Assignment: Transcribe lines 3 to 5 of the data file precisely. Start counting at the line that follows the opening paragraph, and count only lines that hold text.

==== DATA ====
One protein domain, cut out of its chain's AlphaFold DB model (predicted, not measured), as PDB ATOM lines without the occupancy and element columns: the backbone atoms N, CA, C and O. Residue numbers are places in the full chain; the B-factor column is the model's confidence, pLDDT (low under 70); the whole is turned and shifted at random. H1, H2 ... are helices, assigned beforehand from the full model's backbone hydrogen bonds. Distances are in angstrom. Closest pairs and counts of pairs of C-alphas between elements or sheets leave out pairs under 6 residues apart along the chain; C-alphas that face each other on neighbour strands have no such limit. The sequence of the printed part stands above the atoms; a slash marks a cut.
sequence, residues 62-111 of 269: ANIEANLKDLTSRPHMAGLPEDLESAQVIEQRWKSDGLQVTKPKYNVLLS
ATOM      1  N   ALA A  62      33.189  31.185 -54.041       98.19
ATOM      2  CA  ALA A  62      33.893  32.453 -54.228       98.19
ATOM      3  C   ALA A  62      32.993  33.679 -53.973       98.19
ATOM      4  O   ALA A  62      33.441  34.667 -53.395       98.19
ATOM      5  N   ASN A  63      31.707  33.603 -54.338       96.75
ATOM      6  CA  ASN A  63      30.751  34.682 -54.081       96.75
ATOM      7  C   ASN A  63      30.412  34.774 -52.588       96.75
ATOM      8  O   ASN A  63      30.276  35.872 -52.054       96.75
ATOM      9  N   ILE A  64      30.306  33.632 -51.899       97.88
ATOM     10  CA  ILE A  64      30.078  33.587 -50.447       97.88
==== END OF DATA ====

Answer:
ATOM      2  CA  ALA A  62      33.893  32.453 -54.228       98.19
ATOM      3  C   ALA A  62      32.993  33.679 -53.973       98.19
ATOM      4  O   ALA A  62      33.441  34.667 -53.395       98.19